As one of the most consistent dubstep imprints out there, seeing Artikal Music welcome the one and only J:Kenzo back is always going to be an exciting moment for any steppers fan. This time around however, it's remix season, as Kenzo invites ten guests inside for a fiery display of re-distributed energy. The project has some awesome names involved, from the likes of 140 royalty such as Boyland and Unkey, to abstract soundsmiths such as LSN and Coco Bryce, who both flip Kenzo's work into spacey junglist rollers. Our highlights would have to include the monstrous bass designs of MYTHM's 'Narky' rethink, next to the digitised funk of Mani Festo's 'Deadbull' overhaul. Awesome work!
When Wheel & Deal come to party, they don't come to play, as we see here on this violent new four track collection from Ramsez, one of the most rowdy new school dubstep masterminds out there. The introductory episode is the title track 'Jelly Belly', a gnarly squelch through system-busting sub squeezes and rolling drum work, followed by the more abstract rhythmic jitters and unpredictable bass slides of 'Digital Drip'. The intensity then moves up another level as 'BoomBox' combines nostalgic breaksy action with system-wrecking bass manoeuvres and dissonant piano stabs, before the purring sub synths and marching drum work of 'Quattro Rhythm' bring us to a tidy close.
It's been a solid year for the team at Sneaker Social Club so far, with their stock set to continue rising with the release of this vibrant new four track display from Dog Patrol. We begin this dive with 'Non PGR', a euphoria-driven dreamwalk through distant delays and shimmering synthetics, with the Nasty King Kurl remix providing an even more spacey overhaul. From here, we flow into 'Sassafras', another bubbling crunch off, combining abstractly arranged breaks-style drums, topped with angry moogy sub stabs, with the snare heavy percussive chops of 'Creepin' then providing the outro soundtrack, forming a post-grime funk out as a wicked final closer..
It's been a brief minute since the Monsters Music crew gave us a not box of toys to try out, but this new drop from the wonderful combination of Katch & OZ is a perfect way to wake us back up. We begin with the gorgeous synth glides and electrifying melodies of 'Endeavour', followed by the aquatic percussive pulses of 'Sanctum' and higher-paced drum scrunches of 'Composite', giving us a seriously tasty bit of steppers energy, tied together nicely with purple melodic twists throughout. OZ then steps out for a fireball overhaul of 'Endeavour', giving a spacey-feel, slamming up the synthetic pressure with some juicy results, before the heavily syncopated digital chaos of 'Actuator' gives us our final slice of fun, rounding off this forward thinking collection in style!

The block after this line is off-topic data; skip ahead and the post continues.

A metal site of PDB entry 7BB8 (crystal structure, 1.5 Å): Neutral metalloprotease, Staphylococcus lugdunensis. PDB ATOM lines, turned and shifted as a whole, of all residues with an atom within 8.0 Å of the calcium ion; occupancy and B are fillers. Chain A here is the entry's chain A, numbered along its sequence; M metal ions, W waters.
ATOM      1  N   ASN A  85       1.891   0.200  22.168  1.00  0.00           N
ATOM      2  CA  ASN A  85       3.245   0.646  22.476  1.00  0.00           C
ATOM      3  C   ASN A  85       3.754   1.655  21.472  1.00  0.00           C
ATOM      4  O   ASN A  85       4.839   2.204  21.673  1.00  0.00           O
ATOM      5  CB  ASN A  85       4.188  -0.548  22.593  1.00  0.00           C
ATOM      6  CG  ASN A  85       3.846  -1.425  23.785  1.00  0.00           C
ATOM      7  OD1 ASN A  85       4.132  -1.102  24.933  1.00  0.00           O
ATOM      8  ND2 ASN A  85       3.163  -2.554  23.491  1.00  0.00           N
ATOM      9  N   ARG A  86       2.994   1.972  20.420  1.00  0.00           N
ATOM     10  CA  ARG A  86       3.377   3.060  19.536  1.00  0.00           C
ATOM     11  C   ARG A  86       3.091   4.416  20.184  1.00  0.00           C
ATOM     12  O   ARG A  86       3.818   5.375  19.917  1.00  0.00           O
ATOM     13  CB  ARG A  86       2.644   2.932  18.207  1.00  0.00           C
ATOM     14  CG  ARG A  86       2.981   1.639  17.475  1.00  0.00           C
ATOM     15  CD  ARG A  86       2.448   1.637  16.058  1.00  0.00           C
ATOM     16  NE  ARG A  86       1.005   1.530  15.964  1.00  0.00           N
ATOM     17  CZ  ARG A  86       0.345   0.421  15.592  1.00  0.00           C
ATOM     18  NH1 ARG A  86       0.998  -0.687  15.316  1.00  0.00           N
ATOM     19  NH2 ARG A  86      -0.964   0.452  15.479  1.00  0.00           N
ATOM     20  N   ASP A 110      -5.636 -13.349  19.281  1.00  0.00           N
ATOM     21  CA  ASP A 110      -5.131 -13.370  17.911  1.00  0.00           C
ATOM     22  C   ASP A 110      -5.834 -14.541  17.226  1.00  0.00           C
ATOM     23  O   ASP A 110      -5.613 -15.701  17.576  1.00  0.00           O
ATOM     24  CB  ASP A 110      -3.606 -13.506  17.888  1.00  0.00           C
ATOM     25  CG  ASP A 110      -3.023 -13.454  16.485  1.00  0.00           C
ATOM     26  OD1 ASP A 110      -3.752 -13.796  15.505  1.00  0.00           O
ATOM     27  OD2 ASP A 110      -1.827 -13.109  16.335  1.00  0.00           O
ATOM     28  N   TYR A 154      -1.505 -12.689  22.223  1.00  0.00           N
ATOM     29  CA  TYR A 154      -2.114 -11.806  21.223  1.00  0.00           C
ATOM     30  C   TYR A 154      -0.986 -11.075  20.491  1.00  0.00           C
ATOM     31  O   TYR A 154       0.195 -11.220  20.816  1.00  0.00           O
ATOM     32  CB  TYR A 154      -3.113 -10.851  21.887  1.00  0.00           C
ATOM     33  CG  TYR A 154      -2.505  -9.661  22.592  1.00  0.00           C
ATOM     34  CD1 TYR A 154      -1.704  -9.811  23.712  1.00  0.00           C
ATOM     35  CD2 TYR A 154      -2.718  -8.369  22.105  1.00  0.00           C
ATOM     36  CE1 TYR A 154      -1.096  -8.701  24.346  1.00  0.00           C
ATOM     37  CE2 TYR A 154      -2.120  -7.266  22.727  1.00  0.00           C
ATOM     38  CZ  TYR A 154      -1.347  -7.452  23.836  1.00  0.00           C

Next up from the After Dark Music crew, a spicy collection of dungeon-driven heat from the one they called Inertia, giving us a dreamscape-inducing mix of bass and drum. We begin with 'Set It Off' a highly intense roller, fusing huge-system driven subs with bubbling dub delays and spring like drums, before 'Runaway Dub' takes us even deeper with a stripped back, half-time whomper. Next, 'Affinity' gives us another creepy roller, focussing on clicky drums and intense synthesiser lines, before both the alien-like LFO belches of 'Counteraction' and heavily filtered sub bubbles of 'Meditate' takes us to an entirely different dimension, unleashing a serious beast to say the least.
It's time to enjoy some good, old fashioned, dubstep heat, as the awesome team over at Incurzion invite Tacktile to deliver another weighty gut punch of original steppers energy. We open up with the gliding 808 screws and jittering percussive sidesteps of 'Free' before 'I Died At That Bowl' opens the glitch-laiden gates of something completely different, fusing roaring synthesisers with clicky drumwork. The squelchy feelers continue to explore next as 'Ghost Train' then delivers a crunchy combination of unpredictable bass drones and drippy percussion, with the all engulfing reese bass textures of 'The Keep' giving us a tasty final chapter, showcasing the fabulous versatility of Tacktile's production palette.
About Dubstep: Originating from South London during the early to mid-2000's, dubstep has without a doubt become one of the UK's most beloved musical outputs. With the roots of genre planted firmly across both system culture and the darker side of garage, dubstep's rise to worldwide notoriety between 2009 and 2015 was something very special to behold indeed. Based around 140BPM, with elements from all over world music, it is a sound that travels across so many spectrums of sound. All of these areas tend to united over a love of a pounding sub bass, sometimes focussed more on harsher, tearout sounds across the water, with the UK tending to lean towards a more dubwise soundscape.